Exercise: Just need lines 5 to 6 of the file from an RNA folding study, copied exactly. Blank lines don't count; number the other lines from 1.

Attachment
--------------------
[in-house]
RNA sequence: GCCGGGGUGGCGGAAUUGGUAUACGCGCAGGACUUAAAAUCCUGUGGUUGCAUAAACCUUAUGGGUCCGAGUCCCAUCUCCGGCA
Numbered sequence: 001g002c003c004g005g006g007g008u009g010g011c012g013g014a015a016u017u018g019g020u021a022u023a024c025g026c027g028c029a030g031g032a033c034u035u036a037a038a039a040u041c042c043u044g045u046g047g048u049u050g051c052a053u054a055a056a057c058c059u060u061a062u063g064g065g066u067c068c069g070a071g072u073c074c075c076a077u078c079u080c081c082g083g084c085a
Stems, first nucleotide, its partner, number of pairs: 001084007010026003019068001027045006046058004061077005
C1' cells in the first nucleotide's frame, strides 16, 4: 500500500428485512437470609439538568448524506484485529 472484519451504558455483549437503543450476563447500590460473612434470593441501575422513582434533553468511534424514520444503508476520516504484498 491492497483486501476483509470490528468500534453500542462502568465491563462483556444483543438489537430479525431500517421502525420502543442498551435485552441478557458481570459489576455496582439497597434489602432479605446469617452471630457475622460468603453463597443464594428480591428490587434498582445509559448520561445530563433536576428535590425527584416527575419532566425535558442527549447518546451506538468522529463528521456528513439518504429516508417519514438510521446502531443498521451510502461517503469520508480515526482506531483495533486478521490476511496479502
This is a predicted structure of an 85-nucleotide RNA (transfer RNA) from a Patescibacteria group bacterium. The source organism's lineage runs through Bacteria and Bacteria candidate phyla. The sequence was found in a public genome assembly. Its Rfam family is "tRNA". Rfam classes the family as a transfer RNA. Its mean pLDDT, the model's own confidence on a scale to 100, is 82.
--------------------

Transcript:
C1' cells in the first nucleotide's frame, strides 16, 4: 500500500428485512437470609439538568448524506484485529 472484519451504558455483549437503543450476563447500590460473612434470593441501575422513582434533553468511534424514520444503508476520516504484498 491492497483486501476483509470490528468500534453500542462502568465491563462483556444483543438489537430479525431500517421502525420502543442498551435485552441478557458481570459489576455496582439497597434489602432479605446469617452471630457475622460468603453463597443464594428480591428490587434498582445509559448520561445530563433536576428535590425527584416527575419532566425535558442527549447518546451506538468522529463528521456528513439518504429516508417519514438510521446502531443498521451510502461517503469520508480515526482506531483495533486478521490476511496479502
This is a predicted structure of an 85-nucleotide RNA (transfer RNA) from a Patescibacteria group bacterium. The source organism's lineage runs through Bacteria and Bacteria candidate phyla. The sequence was found in a public genome assembly. Its Rfam family is "tRNA". Rfam classes the family as a transfer RNA. Its mean pLDDT, the model's own confidence on a scale to 100, is 82.